An overview of the new DOL cybersecurity guidelines | Stroock & Stroock & Lavan LLP



On April 14, 2021, the Department of Labor’s Employee Benefits Security Administration (“ZIEB“) issued, for the first time, guidance on best practices for maintaining cybersecurity. The guidance comes in the form of three documents:

  • “Cyber ​​Security Program Best Practices”, which aims to help plan trustees and service providers meet their responsibilities for managing cyber security risks;
  • “Tips for Hiring a Service Provider”, which is intended to help plan sponsors and trustees select and monitor service providers with strong cybersecurity practices; and
  • “Online Safety Tips,” which aims to help plan members and beneficiaries who verify their retirement accounts online reduce the risk of fraud and loss.

The following is a high-level summary of EBSA’s cybersecurity guidelines.

Cyber ​​Security Program Best Practices

This document identifies a number of good practices for use by archivists and other service providers responsible for computer systems and data related to plans. In addition, EBSA notes in the guidelines that plan trustees who are responsible for hiring such service providers “have an obligation to ensure appropriate mitigation of cybersecurity risks” and should take these best practices into consideration. consideration when making hiring decisions.

The best practices identified in this document include:

  • Maintain a formal and well-documented cybersecurity program. The guidelines state that a prudently designed cybersecurity program:
    o protect the infrastructure, information systems and information contained in the systems against unauthorized access, use or other malicious acts;
    o establish strong security policies, procedures, guidelines and standards; and
    o have formal and effective policies and procedures.
  • Carrying out annual risk assessments. The guide notes that due to the constant evolution of IT threats, service providers must periodically conduct risk assessments in order to identify, estimate and prioritize risks related to information systems, and must codify the scope, methodology and frequency of these risk assessments.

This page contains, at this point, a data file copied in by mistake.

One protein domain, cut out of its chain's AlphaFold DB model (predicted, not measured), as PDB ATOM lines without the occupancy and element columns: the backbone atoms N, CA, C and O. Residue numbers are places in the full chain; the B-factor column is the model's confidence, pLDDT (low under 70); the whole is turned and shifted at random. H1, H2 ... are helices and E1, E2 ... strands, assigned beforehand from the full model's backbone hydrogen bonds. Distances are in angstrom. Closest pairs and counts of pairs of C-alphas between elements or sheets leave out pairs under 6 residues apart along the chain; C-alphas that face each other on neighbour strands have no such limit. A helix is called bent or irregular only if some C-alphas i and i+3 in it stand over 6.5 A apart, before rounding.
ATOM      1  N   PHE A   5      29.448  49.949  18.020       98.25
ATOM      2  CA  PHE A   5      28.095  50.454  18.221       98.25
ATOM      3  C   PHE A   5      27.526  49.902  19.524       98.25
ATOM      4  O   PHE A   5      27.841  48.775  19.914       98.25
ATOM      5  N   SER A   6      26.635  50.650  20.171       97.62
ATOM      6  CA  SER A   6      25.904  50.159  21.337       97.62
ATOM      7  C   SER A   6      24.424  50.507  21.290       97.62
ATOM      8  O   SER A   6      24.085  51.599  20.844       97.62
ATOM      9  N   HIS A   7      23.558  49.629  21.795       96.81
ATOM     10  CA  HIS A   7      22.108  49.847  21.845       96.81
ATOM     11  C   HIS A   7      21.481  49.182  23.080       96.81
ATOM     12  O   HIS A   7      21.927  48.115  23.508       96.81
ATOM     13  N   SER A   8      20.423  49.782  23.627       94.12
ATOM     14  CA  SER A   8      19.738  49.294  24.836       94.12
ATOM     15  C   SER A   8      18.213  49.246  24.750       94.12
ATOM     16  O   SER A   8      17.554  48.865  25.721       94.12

• Engage third party auditors to perform annual audits of security controls. The guide notes that hiring an independent auditor to assess a service provider’s security controls would provide “a clear and impartial report on existing risks, vulnerabilities and weaknesses.”
  • Clearly define and assign information security roles and responsibilities. The guide notes that to be effective, a cybersecurity program must be managed at the senior management level (usually by an information security officer) and executed by trained personnel.
  • Maintain strong access control procedures. The guide notes that it is important for service providers to maintain strong “access control” procedures that ensure that users of IT systems and data are who they claim to be and have appropriate access. their roles within the organization. The guide includes best practices for authentication and authorization, the two main components of access control.
  • Subject assets or data stored in a cloud or managed by a third-party service provider to appropriate security reviews and independent security assessments. The guide recognizes the security issues and challenges associated with cloud computing and notes that plan trustees “must understand the security posture of the cloud service provider in order to make informed decisions about using the service.” The guide identifies best practices to ensure that third-party service providers maintain adequate security controls, including requiring risk assessments and defining minimum cybersecurity practices.
  • Organize periodic cybersecurity awareness training. Noting that “[e]employees are often an organization’s weakest cybersecurity leak, ”the guide stresses the importance of maintaining a comprehensive cybersecurity awareness program for all staff and identifies identity theft as a key topic training.